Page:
Reason, democracy, human rights: the Enlightenment has given us a lot.
However, the Enlightenment’s most prominent ideas also paved the way to some of humanity’s darkest moments.
From the horrors of Nazism and Communism to the alienation of modernity, the Enlightenment’s liberating ideals ended up supporting oppressive ideologies and societies.
So, how did it happen?
The worship of reason
“Dare to know” – first propounded by Immanuel Kant – was the Enlightenment’s unofficial motto.
It promised that human knowledge could be greatly expanded, if only we break the chains of ignorance and put our trust in reason and curiosity.
Reason, not superstition or tradition, should be society’s guiding principle.
In a religious society, this was a radical reorientation. Doctrine and scripture were challenged; religious hierarchies and privileges were questioned.
And, as the rational systems of science began to bear fruit, Christianity fell into retreat.
But establishing a new society based on reason seemed uncertain, and no one really knew what it would look like.
Infamously, the French Revolution tried to rebuild society on rational principles.
Traditions were swept away in favour of logical systems which promised to imbue the social hierarchy with the clear-thinking of science.
The calendar is a good example of how the revolutionaries sought to reshape society.
Each month was divided into 10-day periods called décades, and renamed to reflect the typical cycles of agriculture during that time of year.
Each day had 10 hours, and each hour had 100 “decimal” minutes and each minute 100 “decimal” seconds. And the year was reset to zero.
The revolutionaries went further. The property of both the church and the aristocracy was confiscated. The monarchy was abolished and royalty were executed.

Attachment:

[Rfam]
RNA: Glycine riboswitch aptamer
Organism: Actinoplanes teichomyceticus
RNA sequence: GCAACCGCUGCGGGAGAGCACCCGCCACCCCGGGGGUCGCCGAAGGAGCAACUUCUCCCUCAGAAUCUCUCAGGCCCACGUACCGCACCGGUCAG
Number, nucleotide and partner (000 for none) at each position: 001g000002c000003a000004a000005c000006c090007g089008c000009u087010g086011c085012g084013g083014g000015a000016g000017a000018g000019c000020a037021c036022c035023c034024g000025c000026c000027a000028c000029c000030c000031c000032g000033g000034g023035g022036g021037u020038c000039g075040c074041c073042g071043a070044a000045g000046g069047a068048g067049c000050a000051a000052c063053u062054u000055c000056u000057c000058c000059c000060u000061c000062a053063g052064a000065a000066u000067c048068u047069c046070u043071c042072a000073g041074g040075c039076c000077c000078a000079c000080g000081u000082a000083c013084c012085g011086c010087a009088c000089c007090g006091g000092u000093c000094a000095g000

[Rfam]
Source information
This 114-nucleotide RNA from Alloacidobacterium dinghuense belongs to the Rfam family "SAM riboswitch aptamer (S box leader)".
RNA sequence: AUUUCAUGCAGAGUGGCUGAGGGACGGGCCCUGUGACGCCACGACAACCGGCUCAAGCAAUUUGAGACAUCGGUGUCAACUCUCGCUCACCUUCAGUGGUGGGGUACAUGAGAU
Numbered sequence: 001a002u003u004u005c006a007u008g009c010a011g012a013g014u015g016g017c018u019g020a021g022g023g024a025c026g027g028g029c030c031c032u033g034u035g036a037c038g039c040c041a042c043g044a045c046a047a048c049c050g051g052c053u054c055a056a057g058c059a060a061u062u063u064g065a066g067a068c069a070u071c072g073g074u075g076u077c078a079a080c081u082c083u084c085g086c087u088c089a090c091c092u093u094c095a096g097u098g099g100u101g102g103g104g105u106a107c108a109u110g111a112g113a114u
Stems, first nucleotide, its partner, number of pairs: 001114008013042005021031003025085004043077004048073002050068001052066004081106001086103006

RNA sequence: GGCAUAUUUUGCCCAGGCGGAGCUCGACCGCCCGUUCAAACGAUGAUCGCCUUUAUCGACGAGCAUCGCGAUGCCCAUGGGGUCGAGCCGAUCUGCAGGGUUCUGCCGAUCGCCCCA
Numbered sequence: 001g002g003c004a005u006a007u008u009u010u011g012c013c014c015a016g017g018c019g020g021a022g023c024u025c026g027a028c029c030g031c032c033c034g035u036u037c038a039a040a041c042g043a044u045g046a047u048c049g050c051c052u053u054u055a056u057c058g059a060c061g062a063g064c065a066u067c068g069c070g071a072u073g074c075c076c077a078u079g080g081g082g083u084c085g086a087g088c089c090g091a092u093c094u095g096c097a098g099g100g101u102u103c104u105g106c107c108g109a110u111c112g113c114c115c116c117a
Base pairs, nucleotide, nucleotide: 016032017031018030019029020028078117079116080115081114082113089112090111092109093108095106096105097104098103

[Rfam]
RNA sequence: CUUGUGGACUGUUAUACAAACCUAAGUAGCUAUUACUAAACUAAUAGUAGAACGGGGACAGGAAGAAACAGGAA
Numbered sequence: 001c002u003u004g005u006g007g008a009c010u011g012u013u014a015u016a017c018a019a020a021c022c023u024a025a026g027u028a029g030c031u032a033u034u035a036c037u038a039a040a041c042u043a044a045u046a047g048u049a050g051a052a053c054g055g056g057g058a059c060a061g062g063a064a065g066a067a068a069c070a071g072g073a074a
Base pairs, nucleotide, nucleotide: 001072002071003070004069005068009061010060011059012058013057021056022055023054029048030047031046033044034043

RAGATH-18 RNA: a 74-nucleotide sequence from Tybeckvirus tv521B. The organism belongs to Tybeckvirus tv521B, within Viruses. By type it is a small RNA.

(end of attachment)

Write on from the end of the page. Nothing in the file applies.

A Grande Armée was established, the first conscripted army in history. The Reign of Terror (1793-94) saw the enemies of the revolution led to the guillotine.
In a few short years, the revolutionaries had offered a glimpse into what could happen when long-established principles and traditions were swept away by “the will of the people”.
From Joseph Stalin’s purges of the 1930s to Adolf Hitler’s theory of Volksgemeinschaft (‘people’s community’), the dictators of the 20th century used arguments and techniques developed during the Enlightenment, in defence of Enlightenment ideals.
A new God?
In contemporary secularised societies, it can be difficult to imagine just how deeply ingrained the concept of a creator God was in pre-modern European society.
While there were plenty of ‘freethinkers’, very few of them were explicitly atheist.
But the philosophies of the Enlightenment inspired a long-term shift away from religion.
As well as criticising religious dogma and superstition, the Enlightenment’s proponents developed theories of society which didn’t derive their moral authority from God or the church.
Secular power needn’t rely on religious power.
Not only was the church divorced from the state, but the very idea of a creator ‘God’ came to be seen as increasingly unlikely.
By the mid-1800s, many of the latest theories were doing without God at all.